Some journalists are starting to project parallels between the media-fueled controversy over the Bush administration replacing eight of 93 U.S. attorneys and Watergate, what many reporters see as their glory days of the early 1970s. A brief video snippet in David Gregory's story on Tuesday's NBC Nightly News showed Fred Fielding, Chief Counsel in the Bush White House who worked in the counsel's office during the Nixon administration, walking down a Capitol Hill hallway as a male voice off-camera, presumably a reporter, asked: “Does this bring back memories of Watergate?” NBC didn't play Fielding's reply. And that most likely took place before President Bush's address at 5:50pm EDT in which he promised to turn over more documents, have Justice officials testify before Congress and to allow Senators to interview Harriet Miers and Karl Rove.
Bush's offer only antagonized a couple of media figures. On MSNBC's Countdown, Keith Olbermann proposed that “the President sounded awfully like President Nixon during Watergate.” Newsweek Senior Editor Jonathan Alter readily agreed: “That is a great point. You know if you go into executive privilege land, you do take us on a kind of a return trip to Watergate.”
Earlier, Alter reminded viewers of the special “bond” between Bush and Gonzales: “Remember that it was Gonzales who saved Bush's career when he was called for jury duty as Governor of Texas. Gonzales used a technicality to avoid public disclosure of Bush's arrest for drunk driving.”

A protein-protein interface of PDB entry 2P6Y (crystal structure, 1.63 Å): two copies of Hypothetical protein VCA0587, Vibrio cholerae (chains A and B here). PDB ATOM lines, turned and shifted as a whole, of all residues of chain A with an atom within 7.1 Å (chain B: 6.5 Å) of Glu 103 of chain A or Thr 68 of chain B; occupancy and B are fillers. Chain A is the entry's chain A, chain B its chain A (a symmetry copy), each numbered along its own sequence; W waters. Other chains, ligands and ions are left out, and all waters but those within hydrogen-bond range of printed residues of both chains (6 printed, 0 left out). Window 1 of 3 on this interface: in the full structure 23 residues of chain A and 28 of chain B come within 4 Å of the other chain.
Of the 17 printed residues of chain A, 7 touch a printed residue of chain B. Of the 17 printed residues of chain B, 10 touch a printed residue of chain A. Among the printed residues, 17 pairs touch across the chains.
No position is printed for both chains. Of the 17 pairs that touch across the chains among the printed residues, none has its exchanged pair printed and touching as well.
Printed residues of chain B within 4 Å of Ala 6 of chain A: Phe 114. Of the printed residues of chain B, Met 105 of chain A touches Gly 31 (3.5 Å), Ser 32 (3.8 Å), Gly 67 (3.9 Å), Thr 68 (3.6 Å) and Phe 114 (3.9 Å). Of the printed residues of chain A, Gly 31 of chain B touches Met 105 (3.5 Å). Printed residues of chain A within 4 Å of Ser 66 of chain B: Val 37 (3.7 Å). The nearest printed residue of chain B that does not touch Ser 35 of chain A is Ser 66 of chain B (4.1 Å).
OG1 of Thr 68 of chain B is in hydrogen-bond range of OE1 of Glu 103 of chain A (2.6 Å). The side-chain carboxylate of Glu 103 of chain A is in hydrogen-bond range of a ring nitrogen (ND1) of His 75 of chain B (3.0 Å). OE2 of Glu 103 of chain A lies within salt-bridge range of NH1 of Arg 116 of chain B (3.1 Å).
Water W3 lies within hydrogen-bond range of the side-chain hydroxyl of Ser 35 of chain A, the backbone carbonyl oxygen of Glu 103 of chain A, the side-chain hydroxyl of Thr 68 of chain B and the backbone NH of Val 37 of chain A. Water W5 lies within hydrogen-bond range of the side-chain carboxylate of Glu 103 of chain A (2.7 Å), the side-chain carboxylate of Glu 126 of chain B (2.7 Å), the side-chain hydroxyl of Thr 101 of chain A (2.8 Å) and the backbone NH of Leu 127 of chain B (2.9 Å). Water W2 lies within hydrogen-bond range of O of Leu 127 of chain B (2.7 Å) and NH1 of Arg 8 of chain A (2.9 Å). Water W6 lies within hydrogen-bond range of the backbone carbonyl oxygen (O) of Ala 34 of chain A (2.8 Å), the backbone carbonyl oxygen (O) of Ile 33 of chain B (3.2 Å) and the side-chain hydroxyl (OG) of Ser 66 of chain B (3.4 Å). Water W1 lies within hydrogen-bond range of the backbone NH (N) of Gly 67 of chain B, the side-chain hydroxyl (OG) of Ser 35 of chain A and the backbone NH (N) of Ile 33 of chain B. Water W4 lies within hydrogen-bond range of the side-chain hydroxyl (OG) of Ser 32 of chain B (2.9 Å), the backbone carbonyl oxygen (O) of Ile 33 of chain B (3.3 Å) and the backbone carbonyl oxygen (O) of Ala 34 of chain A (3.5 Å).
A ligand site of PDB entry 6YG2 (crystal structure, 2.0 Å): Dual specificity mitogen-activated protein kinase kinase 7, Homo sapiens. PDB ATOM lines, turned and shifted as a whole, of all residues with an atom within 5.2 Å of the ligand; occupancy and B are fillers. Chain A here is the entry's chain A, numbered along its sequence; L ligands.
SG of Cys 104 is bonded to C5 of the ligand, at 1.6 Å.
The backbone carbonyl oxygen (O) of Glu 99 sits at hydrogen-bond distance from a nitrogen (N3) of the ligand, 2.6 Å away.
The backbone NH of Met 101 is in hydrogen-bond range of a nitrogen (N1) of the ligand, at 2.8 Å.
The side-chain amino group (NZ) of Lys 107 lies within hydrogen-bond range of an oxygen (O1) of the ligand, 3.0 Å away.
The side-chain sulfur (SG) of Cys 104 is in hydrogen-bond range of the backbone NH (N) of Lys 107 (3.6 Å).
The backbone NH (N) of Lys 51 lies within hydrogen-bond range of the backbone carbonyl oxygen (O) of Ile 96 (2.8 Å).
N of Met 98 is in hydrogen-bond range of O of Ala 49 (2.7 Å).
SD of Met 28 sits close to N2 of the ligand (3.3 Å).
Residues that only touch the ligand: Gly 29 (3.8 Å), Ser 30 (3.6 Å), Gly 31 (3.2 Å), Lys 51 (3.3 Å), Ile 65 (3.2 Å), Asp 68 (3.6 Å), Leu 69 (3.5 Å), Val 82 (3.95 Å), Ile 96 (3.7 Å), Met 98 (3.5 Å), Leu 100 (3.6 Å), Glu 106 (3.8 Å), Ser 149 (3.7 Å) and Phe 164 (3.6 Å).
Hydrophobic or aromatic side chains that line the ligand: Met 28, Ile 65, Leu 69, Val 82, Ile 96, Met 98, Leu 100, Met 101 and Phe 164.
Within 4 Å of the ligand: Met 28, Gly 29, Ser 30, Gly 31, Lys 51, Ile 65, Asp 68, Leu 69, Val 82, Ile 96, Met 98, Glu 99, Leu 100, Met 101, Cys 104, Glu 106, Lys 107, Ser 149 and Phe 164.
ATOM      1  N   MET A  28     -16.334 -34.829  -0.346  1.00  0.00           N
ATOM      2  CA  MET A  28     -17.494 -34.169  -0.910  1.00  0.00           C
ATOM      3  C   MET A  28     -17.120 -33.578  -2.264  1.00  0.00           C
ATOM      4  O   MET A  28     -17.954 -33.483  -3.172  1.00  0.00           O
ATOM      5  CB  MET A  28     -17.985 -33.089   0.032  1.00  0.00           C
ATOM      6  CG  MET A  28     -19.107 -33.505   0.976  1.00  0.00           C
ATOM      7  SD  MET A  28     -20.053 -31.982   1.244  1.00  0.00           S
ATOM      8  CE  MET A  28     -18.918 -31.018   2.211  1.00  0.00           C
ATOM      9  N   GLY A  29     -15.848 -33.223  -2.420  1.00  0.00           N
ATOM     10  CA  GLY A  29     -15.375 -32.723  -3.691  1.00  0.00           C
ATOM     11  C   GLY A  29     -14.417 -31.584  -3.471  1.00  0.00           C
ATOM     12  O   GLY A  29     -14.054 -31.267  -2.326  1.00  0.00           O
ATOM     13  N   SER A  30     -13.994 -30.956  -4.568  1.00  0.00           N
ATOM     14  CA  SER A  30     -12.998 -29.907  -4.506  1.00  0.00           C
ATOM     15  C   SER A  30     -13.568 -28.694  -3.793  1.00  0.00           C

The Watergate exchange on the March 20 Countdown:
Keith Olbermann: “This statement he made tonight upon returning to Washington, talking about free exchange of ideas being thwarted, being quashed inside a White House. He sounded, the President sounded awfully like President Nixon during Watergate and I can't be the only one to have made that comparison. Is that really a comparison he wants to invoke if the subpoenas come? Would it not be better to blink than look like you're covering up -- especially when it may be covering up makes this look bigger, perhaps, than it really is?”
Jonathan Alter: “That is a great point. You know if you go into executive privilege land, you do take us on a kind of a return trip to Watergate. Look, this idea that somehow presidential aides don't have to go up and testify under oath on Capitol Hill -- this is a very modern and really Nixonian notion. If you go back, say, to the 1930s, Franklin Roosevelt's top aide Louie Howe, there were irregularities in the New Deal Congress wanted to know about, they called him up on Capitol Hill, a Democratic Congress interestingly, they grilled him. There wasn't even the slightest suggestion that somehow he shouldn't be required to testify. So this is a new idea. It will be shades of Watergate if they want to go to court to test it.”